Ms. Gill said she is using her Resettlement grant to meet house expenses that were not covered by insurance or by her Reconstruction, Rehabilitation, Elevation and Mitigation (RREM) Program grant.

“The Resettlement grant really helped us out quite a bit,” she said.



The federal government approved the state’s Action Plan to begin spending the $1.83 billion first round of CDBG Disaster Recovery funds on April 29, 2013. In less than a month, on May 24, 2013, DCA began accepting applications to the Resettlement Program. To qualify for the Resettlement grant, homeowners had to live in one of the nine counties HUD designated as most impacted by Sandy, their home had to be their primary residence at the time of the storm, they had to register with FEMA for disaster assistance, and their residence had to have sustained at $8,000 or more in damage or at least one foot of water on the first floor.

Shore Lawmakers: Keep Sandy Aid In NJ!

Republican legislators representing Jersey Shore communities impacted by Superstorm Sandy will introduce resolutions in both houses of the NJ State Legislature urging the United States Congress to block a reported effort by the federal Department of Housing and Urban Development (HUD) to divert more than $1 billion from remaining Sandy aid funding to projects in other parts of the country.

The resolutions will be introduced by Senator Jim Holzapfel and Assemblyman Greg McGuckin, both of the 10th District. Senators Joe Kyrillos (R-13), Jennifer Beck (R-11), Robert Singer (R-30) and Christopher Connors (R-9) will join as co-sponsors of the Senate Resolution. Assembly members Dave Wolfe (R-10), Brian Rumpf (R-9), DiAnne Gove (R-9) and Declan O'Scanlon (R-13) will join as co-sponsors of the Assembly resolution.

The legislators issued the following joint statement:

"Despite the readily visible and widespread destruction caused by Superstorm Sandy, New Jersey had to fight for months to get Congress to approve an aid package. No other state that has been the victim of disaster on the scale of Sandy has had to jump through the hoops that New Jersey had to for federal aid.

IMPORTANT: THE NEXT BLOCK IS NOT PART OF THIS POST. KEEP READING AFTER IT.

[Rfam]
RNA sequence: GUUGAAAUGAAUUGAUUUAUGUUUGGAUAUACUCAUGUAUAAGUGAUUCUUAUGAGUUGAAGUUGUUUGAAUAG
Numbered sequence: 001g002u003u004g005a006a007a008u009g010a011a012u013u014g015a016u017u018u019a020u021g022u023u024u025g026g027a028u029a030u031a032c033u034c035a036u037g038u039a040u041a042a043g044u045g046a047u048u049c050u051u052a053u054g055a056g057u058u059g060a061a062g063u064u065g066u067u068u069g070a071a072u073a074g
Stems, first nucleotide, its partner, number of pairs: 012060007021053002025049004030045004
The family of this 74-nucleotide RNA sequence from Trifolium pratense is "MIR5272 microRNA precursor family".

"Now, HUD wants to take away more than a billion of federal Sandy disaster assistance while thousands of our residents and business owners are still waiting for help. That's just wrong.

"The aid that Congress approved for Sandy recovery should not be diverted around the nation for unrelated purposes. New Jersey's congressional delegation must step up and oppose HUD's harmful and unjust plan."

Monday, April 21, 2014

Spring's Magic Brush Paints Everything Bright!






















Everywhere you look, spring's magic brush is doing its wondrous work.
That superbright, fresh, new green is back.
And it brings pinks and vivid yellows and blush and violet and bright white with it -- all against a comforting blue sky.
The combinations of spring colors are endlessly beguiling. And indeed, on a day like today that can be downright rapturous.
Get out and enjoy it all!
Photos copyright 2014 by Dan Cirucci.

Thursday, April 3, 2014

Wednesday, March 26, 2014

Christie Submits Plan For Federal Storm Funds

The Christie Administration today announced that it has submitted its proposed plan for allocating the second round of Community Development Block Grant (CDBG) Disaster Recovery funds to the U.S. Department of Housing and Urban Development (HUD) for review and approval. The plan details how the state will spend $1.46 billion in federal CDBG Disaster Recovery funds to rebuild Sandy-damaged homes and rental housing; support the hardest hit and financially strained communities; purchase flood-prone homes; and finance infrastructure resiliency projects throughout New Jersey to protect the state from future storms. The Christie Administration submitted the plan to HUD on March 25.

“In the eleven months since our Action Plan was approved by the Obama Administration, we have made tremendous progress in helping New Jerseyans recover from the worst natural disaster in our state’s history,” said Governor Christie. “Without a doubt, we still have much to do. Families are still out of their homes and many communities remain in need of assistance. I thank HUD Secretary Shaun Donovan for his assurance of a quick review so that we can continue getting relief out to the many people who were devastated by Superstorm Sandy.”

In developing a plan for allocating the second round of CDBG Disaster Relief funds, the Christie Administration undertook extensive public outreach efforts. The Administration met with mayors and other local officials across the nine most-impacted counties as determined by HUD; held numerous meetings and conference calls with nearly 100 stakeholder groups and long-term recovery organizations focused on how to best use the second round of CDBG Disaster Recovery funds; engaged the Association of Counties, League of Municipalities, and the Conference of Mayors; and briefed key state legislative staff and staff of New Jersey’s congressional delegation.